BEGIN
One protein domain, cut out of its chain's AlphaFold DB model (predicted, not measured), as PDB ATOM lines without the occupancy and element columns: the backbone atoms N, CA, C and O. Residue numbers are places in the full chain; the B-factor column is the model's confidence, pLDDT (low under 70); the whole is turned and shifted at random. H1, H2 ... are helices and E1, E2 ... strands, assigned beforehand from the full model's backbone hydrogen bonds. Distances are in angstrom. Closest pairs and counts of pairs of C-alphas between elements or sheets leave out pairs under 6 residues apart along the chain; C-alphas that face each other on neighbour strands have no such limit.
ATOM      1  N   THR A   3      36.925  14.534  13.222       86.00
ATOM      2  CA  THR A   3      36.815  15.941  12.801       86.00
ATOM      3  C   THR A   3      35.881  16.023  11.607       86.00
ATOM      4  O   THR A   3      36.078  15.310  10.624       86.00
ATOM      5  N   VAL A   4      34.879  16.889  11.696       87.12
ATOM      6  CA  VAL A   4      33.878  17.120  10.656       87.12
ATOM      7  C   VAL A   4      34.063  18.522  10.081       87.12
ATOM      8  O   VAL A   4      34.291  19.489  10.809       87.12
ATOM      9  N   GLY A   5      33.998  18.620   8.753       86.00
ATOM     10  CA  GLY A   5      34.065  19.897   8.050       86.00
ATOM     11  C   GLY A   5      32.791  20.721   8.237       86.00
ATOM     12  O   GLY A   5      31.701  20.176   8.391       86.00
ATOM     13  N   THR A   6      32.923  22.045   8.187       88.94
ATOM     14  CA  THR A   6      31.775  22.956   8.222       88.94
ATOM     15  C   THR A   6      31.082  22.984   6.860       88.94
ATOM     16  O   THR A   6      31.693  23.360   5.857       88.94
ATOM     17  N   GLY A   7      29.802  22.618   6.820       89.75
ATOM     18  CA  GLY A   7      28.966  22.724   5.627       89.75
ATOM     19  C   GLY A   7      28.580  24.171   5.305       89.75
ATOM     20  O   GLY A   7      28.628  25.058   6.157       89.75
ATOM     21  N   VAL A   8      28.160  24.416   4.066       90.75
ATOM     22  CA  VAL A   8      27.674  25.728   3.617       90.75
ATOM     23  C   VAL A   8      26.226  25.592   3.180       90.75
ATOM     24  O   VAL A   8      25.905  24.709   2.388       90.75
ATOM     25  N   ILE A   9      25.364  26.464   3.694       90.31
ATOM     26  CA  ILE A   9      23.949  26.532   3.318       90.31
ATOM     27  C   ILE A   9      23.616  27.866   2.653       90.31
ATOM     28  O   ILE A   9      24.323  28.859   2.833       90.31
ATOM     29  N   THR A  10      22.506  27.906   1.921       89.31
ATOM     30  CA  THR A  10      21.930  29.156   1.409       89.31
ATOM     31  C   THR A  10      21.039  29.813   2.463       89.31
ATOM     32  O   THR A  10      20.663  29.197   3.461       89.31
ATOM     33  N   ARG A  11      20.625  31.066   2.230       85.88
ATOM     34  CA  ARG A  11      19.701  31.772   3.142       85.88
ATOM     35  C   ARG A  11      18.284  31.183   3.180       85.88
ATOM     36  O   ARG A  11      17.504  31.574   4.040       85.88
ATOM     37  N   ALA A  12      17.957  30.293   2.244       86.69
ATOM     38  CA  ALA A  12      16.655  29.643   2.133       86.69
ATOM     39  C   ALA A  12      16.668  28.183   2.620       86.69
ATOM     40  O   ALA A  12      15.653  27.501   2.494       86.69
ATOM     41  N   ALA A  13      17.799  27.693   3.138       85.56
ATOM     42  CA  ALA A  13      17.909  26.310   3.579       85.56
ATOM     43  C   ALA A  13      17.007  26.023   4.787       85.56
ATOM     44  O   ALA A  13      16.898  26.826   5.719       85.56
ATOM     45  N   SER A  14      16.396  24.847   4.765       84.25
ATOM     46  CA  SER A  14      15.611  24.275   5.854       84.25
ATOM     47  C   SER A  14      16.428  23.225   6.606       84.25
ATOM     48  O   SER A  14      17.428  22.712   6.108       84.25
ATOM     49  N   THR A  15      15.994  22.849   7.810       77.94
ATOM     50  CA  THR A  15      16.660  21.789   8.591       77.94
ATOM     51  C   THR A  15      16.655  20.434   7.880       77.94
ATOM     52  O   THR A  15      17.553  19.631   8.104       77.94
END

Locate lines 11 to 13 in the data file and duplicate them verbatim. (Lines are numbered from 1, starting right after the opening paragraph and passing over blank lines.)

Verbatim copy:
ATOM     11  C   GLY A   5      32.791  20.721   8.237       86.00
ATOM     12  O   GLY A   5      31.701  20.176   8.391       86.00
ATOM     13  N   THR A   6      32.923  22.045   8.187       88.94